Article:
European Imports of U.S. Fracked Gas Up Nearly 300% Since Last Year
Brussels — As decision makers, industry and officials meet at the Madrid Forum to discuss the creation of an internal gas market in Europe, Food & Water Watch released a report showing that more than 700 U.S. facilities have been built or are planned to take advantage of cheap fracked U.S. gas. The Fracking Endgame: Locked Into Plastic, Pollution and Climate Chaos is the first survey of the extent to which the oil and gas industry, the petrochemical industry, and the electric power industry in the U.S. are building out fracked gas infrastructure to export liquefied natural gas (LNG), manufacture more plastics, and build gas-fired power plants.
The Food & Water Watch report follows on the heels of recent remarks by U.S. Department of Energy Officials calling LNG exports “molecules of U.S. freedom” and “freedom gas”.
“Trump’s so-called ‘Energy Dominance’ agenda is not just a domestic policy: it’s a foreign policy,” said Wenonah Hauter, Executive Director of Food & Water Watch and Food & Water Europe. “Meanwhile, EU officials are working with the Trump administration to enrich energy cronies for something Europeans don’t need, and that will commit us to climate and plastic pollution. On top of that, they are diverting EU public money to build these import facilities. EU’s leaders are paving the way for U.S. energy dominance over Europe and a dangerous fossil lock-in.”
According to the European Commission, U.S. LNG exports to Europe have risen by 272% since July 2018. Many EU Member States currently import fracked US gas, while many have fracking bans on the books in their own countries. This is all despite the fact that Europe has not suffered gas shortages. The utilisation rate of all existing EU LNG terminals is – following calculations based on data from Gas Infrastructure Europe – at only about one quarter, clearly showing that any new investments in LNG infrastructure will almost inevitably create stranded assets.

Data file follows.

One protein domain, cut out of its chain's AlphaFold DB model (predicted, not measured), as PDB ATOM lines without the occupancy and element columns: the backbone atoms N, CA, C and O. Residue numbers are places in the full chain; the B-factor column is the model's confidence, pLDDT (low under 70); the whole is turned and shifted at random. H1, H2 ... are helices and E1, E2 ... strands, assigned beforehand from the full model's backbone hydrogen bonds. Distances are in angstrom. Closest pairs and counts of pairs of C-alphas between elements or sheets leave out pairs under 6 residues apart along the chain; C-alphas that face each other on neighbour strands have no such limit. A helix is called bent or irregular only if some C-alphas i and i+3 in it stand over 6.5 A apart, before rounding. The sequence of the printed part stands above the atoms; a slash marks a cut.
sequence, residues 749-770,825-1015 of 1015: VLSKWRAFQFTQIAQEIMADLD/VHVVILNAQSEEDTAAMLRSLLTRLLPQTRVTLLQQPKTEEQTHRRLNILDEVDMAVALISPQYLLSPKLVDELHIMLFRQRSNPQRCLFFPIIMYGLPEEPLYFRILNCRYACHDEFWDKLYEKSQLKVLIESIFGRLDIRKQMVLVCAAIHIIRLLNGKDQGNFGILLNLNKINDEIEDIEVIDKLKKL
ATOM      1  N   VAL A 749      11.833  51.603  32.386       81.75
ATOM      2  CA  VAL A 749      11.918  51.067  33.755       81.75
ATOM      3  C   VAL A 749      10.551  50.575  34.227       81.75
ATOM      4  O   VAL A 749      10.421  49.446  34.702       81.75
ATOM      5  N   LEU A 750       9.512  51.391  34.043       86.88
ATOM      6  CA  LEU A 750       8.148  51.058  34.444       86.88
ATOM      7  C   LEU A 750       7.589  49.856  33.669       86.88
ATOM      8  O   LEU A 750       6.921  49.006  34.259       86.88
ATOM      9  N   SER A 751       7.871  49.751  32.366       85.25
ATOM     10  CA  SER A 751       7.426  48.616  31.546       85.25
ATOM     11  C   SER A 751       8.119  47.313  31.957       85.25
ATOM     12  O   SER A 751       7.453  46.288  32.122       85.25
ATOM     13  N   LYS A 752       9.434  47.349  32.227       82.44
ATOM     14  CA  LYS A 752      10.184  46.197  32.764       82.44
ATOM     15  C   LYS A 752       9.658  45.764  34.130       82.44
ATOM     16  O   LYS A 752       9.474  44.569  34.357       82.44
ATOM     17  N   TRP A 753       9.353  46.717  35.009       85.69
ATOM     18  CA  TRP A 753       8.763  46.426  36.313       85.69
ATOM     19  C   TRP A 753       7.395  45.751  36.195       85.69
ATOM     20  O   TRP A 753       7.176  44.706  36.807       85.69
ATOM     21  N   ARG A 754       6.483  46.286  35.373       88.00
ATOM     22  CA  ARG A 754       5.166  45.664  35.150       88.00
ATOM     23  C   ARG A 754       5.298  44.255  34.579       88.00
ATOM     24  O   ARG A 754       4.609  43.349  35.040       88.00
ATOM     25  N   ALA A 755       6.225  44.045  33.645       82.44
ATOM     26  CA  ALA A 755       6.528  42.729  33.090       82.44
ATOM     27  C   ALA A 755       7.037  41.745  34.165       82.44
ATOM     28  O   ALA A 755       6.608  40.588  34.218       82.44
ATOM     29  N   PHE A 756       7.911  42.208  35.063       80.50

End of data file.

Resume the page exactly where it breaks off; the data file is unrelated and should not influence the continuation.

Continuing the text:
Last month, over 200 groups in the U.S. and Europe called on their leaders to stop the Transatlantic LNG trade, saying it “torpedoes critical climate targets and violates basic human rights.”
The report notes that:
- The U.S. plastics industry is projecting it will add 28 million tons of plastic production between 2011 and 2020, and more than $202 billion slated to be invested in 333 new facilities and expansions related to fracked gas (including 20 ethylene crackers that will turn shale gas into feedstock for plastic manufacturing.) This investment is expected to drive a 40 percent increase in global plastic production over the next decade.
- U.S. gas exporters are promoting LNG exports to reduce the domestic gas supply and raise prices. In 2018, there were three active LNG export facilities in the U.S., but 22 more were either already being built or were approved for construction; 22 more were pending federal review.
- The U.S. power industry has 364 new gas-fired plants under development between 2018-2022, with gas deliveries to power plants rising 57 percent between 2006 and 2017.
“We are seeing a Transatlantic lock-in of fossil fuels unfold before our eyes,” says Hauter. “And it won’t be the people of the U.S. or Europe that benefit: it will be the fossil fuel and plastic industry.”
Read the Food & Water Watch report The Fracking End Game: Locked in to Plastics, Pollution and Climate Chaos
A short companion fact sheet can be found here.